Naturalized U.S. Citizen Convicted On Immigration Fraud For Failing To Disclose Terrorism Conviction
A naturalized U.S. citizen was convicted of immigration fraud today for failing to disclose that she had been convicted of participating in a terrorist bombing, U.S. Attorney Barbara L. McQuade announced today.
Joining McQuade in the announcement was Marlon Miller, Special Agent in Charge of Immigration and Customs Enforcement, Homeland Security Investigations.
Convicted was Rasmieh Yousef Odeh, 67, a Chicago-area resident. The five-day trial was conducted before U.S. District Judge Gershwin Drain.
Odeh was found guilty of procuring her U.S. citizenship unlawfully. According to the indictment, Odeh was convicted in Israel for her role in the 1969 bombings of a supermarket and the British Consulate in Jerusalem, which were carried out on behalf of the Popular Front for the Liberation of Palestine ("PFLP"), a designated terrorist organization. Odeh and others placed multiple bombs at the British Consulate and in a supermarket. One of the bombs placed at the supermarket detonated, killing two and injuring others. A bomb placed at the Consulate caused structural damage to the facility. Odeh was sentenced by Israeli military authorities to life imprisonment, but was released after ten years as part of a prisoner exchange, and she then returned to the West Bank.
The evidence presented at trial established that in 1995, Odeh immigrated to the United States and was naturalized as a citizen in 2004. In her immigration documents filed in the United States, Odeh failed to disclose her arrest, conviction and imprisonment overseas, which were material facts for the U.S. government in determining whether to grant her citizenship.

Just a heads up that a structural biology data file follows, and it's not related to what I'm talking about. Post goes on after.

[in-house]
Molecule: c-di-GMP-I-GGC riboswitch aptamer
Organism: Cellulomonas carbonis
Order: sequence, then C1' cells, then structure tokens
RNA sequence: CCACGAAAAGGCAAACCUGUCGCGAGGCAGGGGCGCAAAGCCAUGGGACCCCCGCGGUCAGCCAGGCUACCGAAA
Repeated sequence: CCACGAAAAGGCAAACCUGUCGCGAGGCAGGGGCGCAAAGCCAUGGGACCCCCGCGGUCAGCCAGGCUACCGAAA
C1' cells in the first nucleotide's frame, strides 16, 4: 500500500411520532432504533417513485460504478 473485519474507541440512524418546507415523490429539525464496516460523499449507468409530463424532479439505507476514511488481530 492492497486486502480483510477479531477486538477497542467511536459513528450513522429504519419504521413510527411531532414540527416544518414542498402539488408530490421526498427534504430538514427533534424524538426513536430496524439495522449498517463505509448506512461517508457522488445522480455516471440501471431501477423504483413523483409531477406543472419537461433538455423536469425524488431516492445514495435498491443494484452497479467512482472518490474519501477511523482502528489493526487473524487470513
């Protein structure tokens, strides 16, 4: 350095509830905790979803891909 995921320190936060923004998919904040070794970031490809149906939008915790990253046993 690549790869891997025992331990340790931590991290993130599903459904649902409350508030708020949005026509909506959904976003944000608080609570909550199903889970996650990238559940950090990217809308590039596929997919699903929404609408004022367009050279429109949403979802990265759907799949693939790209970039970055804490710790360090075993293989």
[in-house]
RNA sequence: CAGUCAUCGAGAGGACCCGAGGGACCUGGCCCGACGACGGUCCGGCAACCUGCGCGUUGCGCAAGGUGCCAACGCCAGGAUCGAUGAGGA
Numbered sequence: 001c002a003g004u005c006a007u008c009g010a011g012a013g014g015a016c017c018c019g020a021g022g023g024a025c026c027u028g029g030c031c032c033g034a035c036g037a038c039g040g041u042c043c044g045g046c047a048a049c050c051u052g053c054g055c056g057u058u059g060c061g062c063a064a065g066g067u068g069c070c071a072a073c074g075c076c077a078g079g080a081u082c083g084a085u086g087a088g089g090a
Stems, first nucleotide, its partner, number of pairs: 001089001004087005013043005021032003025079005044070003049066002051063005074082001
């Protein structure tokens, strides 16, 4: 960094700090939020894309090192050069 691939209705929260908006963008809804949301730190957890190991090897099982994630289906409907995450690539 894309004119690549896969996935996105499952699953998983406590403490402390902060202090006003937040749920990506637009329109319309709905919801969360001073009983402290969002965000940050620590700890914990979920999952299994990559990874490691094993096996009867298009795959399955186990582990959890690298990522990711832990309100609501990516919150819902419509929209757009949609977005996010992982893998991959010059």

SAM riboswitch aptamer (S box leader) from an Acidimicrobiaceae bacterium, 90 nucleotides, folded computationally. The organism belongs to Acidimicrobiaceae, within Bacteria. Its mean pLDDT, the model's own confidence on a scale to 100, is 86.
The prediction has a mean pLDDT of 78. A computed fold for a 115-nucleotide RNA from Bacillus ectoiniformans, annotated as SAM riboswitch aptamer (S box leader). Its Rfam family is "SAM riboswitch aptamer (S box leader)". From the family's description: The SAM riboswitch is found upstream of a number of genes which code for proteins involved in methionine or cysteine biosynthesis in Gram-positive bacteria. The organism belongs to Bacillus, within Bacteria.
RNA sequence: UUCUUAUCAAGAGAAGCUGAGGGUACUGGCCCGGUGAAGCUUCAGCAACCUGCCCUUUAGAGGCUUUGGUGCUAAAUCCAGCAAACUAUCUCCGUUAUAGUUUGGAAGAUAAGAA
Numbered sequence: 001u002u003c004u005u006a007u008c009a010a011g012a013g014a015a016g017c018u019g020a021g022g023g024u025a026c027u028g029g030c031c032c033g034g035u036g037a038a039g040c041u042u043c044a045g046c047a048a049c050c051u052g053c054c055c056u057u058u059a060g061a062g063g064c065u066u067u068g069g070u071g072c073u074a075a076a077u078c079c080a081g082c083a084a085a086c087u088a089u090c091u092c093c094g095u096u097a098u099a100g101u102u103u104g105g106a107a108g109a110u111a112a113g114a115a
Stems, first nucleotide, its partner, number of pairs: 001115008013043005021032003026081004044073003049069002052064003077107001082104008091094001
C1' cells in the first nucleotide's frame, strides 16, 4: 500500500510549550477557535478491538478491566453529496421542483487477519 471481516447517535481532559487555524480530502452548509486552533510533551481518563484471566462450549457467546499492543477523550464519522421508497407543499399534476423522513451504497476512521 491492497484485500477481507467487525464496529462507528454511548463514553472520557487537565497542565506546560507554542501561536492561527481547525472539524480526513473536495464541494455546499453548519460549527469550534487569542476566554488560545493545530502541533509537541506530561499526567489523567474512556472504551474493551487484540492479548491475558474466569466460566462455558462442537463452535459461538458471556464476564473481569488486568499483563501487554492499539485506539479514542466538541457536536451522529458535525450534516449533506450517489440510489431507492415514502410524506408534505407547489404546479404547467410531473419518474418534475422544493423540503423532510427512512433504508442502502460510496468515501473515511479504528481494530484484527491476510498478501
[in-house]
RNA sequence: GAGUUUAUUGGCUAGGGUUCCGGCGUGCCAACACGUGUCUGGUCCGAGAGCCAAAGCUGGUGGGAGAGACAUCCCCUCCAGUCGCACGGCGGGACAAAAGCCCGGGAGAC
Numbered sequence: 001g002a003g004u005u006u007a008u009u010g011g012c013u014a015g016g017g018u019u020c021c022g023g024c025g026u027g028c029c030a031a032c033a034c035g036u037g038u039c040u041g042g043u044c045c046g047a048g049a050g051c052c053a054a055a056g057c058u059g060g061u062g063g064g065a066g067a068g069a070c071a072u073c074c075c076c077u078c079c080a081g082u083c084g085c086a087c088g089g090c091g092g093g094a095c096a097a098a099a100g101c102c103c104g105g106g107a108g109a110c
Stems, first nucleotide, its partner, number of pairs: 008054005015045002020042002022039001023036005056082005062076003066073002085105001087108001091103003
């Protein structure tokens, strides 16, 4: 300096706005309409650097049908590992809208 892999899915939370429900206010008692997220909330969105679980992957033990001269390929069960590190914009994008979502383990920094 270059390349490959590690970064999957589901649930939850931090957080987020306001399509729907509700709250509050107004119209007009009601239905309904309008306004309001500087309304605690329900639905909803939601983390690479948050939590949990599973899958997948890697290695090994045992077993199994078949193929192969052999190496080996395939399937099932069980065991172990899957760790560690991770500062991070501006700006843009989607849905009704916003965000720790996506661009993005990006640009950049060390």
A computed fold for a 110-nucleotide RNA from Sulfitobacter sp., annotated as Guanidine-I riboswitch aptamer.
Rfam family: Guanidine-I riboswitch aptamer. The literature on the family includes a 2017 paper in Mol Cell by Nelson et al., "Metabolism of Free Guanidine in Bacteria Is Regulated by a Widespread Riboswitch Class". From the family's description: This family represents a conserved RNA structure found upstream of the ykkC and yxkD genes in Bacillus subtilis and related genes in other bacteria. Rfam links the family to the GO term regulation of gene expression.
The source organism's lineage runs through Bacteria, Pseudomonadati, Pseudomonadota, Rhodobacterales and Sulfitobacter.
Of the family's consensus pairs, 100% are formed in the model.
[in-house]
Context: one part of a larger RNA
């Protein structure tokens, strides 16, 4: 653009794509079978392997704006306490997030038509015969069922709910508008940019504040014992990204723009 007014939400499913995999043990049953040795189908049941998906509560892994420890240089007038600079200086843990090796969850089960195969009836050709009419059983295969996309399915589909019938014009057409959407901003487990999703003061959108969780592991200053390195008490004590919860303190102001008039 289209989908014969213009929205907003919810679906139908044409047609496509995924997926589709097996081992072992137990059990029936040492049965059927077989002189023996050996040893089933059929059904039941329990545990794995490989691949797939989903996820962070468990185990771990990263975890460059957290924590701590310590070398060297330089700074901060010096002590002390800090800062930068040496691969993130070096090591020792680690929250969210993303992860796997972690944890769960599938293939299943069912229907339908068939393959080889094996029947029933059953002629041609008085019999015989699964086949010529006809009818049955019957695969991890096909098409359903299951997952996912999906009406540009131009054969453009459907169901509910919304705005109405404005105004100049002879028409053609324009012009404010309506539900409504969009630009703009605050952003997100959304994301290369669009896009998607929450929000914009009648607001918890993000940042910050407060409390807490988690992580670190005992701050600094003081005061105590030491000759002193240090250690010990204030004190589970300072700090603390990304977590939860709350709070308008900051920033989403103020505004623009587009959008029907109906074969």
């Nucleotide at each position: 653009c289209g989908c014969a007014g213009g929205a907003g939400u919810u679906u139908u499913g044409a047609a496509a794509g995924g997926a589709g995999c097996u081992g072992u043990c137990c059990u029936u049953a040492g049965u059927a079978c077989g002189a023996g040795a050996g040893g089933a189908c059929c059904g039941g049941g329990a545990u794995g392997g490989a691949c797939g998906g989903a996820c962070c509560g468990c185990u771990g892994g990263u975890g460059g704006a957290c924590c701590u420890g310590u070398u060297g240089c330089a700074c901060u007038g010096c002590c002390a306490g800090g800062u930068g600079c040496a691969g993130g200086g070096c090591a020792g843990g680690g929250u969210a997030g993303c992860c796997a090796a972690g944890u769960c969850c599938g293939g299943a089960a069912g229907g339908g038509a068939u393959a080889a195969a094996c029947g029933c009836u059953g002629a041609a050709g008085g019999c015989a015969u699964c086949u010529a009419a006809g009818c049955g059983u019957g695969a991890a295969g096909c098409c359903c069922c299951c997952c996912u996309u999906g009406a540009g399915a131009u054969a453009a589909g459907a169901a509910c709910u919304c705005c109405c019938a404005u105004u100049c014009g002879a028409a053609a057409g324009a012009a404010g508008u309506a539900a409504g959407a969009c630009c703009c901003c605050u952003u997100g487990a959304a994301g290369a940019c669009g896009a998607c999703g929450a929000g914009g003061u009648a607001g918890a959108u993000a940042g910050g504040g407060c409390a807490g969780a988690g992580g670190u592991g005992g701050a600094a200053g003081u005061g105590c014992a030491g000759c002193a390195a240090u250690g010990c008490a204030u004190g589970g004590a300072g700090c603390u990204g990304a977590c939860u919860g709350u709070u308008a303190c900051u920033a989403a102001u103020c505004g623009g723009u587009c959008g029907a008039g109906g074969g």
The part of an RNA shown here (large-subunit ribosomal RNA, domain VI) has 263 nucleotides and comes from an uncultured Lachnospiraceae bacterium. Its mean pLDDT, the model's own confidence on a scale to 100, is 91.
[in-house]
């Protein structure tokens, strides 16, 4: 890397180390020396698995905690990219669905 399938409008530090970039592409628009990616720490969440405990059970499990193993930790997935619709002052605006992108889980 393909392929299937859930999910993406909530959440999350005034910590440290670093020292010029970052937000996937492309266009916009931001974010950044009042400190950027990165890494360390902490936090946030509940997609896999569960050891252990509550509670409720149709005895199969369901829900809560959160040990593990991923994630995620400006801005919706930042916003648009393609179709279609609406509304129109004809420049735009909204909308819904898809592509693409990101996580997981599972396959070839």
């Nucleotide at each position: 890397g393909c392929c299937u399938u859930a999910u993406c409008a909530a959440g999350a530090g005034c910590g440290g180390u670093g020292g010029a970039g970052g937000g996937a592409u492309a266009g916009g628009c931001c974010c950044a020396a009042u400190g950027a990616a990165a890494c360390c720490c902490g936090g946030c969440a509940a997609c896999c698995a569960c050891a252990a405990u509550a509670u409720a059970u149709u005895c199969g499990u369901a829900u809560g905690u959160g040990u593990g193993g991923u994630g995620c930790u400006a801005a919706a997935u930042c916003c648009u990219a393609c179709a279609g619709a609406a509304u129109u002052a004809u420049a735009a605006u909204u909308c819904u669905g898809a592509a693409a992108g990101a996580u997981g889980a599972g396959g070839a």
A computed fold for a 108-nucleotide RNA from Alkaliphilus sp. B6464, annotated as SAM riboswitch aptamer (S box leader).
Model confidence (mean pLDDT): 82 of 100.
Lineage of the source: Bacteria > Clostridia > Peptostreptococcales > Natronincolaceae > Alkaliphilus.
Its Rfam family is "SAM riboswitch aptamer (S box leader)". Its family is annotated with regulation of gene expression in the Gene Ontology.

“Today’s guilty verdict further emphasizes that the United States will never be a safe haven for individuals seeking to distance themselves from their pasts, no matter how distant that past might be,” said Marlon Miller, special agent in charge for HSI Detroit. “When individuals lie on immigration documents, the system is severely undermined and the security of our nation is put at risk.”
"An individual convicted of a terrorist bombing would not be admitted to the United States if that information was known at the time of arrival," McQuade said. "Upon discovery that someone convicted of a terrorist attack is in the United States illegally, we will seek to use our criminal justice system to remove that individual."
Odeh faces a maximum sentence of 10 years in federal prison and will be stripped of her United States citizenship. A sentencing date has been set for March 10, 2015 at 11 am. Judge Drain remanded Odeh to the custody of the United States Marshals pending her sentencing.This case was investigated by special agents of Immigration and Customs Enforcement, Homeland Security Investigations and prosecuted by Assistant U.S. Attorney Jonathan Tukel and Special Assistant U.S. Attorney Mark Jebson.